My white in-laws make Asian jokes in front of me—and I’m Asian.

My white in-laws make Asian jokes in front of me—and I’m Asian.

By Mallory Ortberg

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Photo by Sam Breach

Dear Prudence, 

I am an ethnically Chinese man who is married to a white woman. Her family has been very welcoming toward me, but, on occasion, they still say racially inappropriate things to me. They make “Chinese fire drill” jokes, suggest I write birthday cards in Chinese, and ask my wife if she’s comfortable being driven around by an Asian. I tend to join them in the assumption that “this is being said in good fun,” since I don’t genuinely believe they dislike me or my ethnicity. However, this behavior does annoy me, and I don’t feel like my Chinese heritage should be reduced to a party trick for their amusement. Quite frankly I don’t see these jokes ending anytime soon. My question is: Is this the sort of thing that warrants a family meeting where I air my grievances, or is this something I just need to come to terms with?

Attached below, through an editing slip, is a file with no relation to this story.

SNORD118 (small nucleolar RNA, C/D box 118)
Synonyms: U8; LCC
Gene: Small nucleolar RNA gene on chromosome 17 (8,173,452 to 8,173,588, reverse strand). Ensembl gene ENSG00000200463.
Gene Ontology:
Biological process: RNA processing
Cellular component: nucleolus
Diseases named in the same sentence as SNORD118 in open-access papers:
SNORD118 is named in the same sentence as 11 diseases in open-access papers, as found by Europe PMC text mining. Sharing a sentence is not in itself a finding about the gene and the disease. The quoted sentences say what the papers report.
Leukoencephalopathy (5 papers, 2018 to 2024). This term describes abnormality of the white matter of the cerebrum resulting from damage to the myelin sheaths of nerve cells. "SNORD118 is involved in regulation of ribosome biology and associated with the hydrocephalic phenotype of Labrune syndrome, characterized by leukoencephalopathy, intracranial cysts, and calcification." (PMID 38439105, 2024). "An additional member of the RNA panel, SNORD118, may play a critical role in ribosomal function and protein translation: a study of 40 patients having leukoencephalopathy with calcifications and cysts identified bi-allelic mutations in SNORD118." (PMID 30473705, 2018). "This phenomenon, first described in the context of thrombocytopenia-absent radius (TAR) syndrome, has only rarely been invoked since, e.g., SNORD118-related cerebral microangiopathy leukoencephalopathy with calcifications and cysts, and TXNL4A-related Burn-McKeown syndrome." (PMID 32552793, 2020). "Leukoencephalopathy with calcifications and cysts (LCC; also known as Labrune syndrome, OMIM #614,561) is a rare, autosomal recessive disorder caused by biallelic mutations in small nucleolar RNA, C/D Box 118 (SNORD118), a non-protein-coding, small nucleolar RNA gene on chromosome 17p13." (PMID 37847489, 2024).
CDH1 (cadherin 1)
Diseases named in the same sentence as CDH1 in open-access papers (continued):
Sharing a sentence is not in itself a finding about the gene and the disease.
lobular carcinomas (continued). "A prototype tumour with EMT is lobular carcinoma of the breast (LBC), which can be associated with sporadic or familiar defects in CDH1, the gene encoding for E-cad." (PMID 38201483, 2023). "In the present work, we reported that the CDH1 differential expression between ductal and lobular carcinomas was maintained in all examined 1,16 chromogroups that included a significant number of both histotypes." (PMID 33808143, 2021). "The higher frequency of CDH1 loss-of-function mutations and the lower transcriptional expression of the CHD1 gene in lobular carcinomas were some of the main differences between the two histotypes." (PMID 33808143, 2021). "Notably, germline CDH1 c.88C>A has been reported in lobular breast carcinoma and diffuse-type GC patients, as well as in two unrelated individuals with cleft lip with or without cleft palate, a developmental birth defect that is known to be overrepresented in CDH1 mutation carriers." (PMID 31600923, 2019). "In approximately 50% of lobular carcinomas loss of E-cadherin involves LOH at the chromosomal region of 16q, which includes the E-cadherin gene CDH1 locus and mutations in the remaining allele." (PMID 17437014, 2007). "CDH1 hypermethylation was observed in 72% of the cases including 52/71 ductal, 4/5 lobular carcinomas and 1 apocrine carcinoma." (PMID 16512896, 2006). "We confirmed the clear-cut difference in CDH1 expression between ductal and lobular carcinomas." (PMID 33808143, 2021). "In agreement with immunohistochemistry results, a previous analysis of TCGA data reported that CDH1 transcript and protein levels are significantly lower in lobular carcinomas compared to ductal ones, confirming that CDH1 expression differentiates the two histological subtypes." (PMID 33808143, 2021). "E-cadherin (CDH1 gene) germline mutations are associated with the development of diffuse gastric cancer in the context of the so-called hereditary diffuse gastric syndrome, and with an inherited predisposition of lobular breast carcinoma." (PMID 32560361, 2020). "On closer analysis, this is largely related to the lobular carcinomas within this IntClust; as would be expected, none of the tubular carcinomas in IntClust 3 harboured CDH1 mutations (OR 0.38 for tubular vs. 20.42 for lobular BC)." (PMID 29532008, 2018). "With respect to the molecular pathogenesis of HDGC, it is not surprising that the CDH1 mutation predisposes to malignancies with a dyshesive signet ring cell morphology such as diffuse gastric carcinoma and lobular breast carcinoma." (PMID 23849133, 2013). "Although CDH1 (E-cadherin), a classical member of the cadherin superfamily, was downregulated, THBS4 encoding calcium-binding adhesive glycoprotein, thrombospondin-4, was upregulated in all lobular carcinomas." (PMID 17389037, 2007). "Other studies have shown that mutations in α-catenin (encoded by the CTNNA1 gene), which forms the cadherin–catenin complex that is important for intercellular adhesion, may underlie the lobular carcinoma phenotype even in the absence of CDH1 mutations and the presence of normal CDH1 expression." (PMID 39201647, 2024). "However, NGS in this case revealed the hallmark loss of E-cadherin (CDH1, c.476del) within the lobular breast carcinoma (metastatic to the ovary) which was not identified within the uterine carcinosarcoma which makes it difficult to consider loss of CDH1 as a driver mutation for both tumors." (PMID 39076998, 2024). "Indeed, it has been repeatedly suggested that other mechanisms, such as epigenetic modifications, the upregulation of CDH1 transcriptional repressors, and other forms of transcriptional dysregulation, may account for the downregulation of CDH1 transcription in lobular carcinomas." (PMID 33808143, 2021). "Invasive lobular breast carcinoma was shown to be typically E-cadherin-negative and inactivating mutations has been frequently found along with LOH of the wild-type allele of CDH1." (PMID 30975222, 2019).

—Interracially Incensed

I think the defense “it’s all in good fun” is one of the more spineless, craven excuses ever to slither down the pike. It’s telling the listener it’s his or her fault if he or she chooses not to enjoy the joke in question, which is absurd. If you’re not having fun hearing it, then it can’t be in good fun. I’m sure your relatives do like you, but they are repeatedly making racist remarks about your ethnicity, and you have the right to ask them to stop. I wonder what your wife’s response has been, if she’s been around while your family members crack jokes about your driving—does she notice? Laugh it off? Join in? I hope at the very least you can tell her how much it bothers you. It would be helpful if your wife would run interference for you, since they’re her family members, but you’d be perfectly right to say, “I’ve noticed you often make the same jokes about my driving and the fact that I’m Chinese, and I’d like you to stop.” If they protest that it’s “all in good fun,” you can counter with, “But now that you know I don’t enjoy it, and that it makes me feel put on the spot and uncomfortable, I know you’ll respect my wishes and find something else to talk about.”

Source: My white in-laws make Asian jokes in front of me—and I’m Asian.

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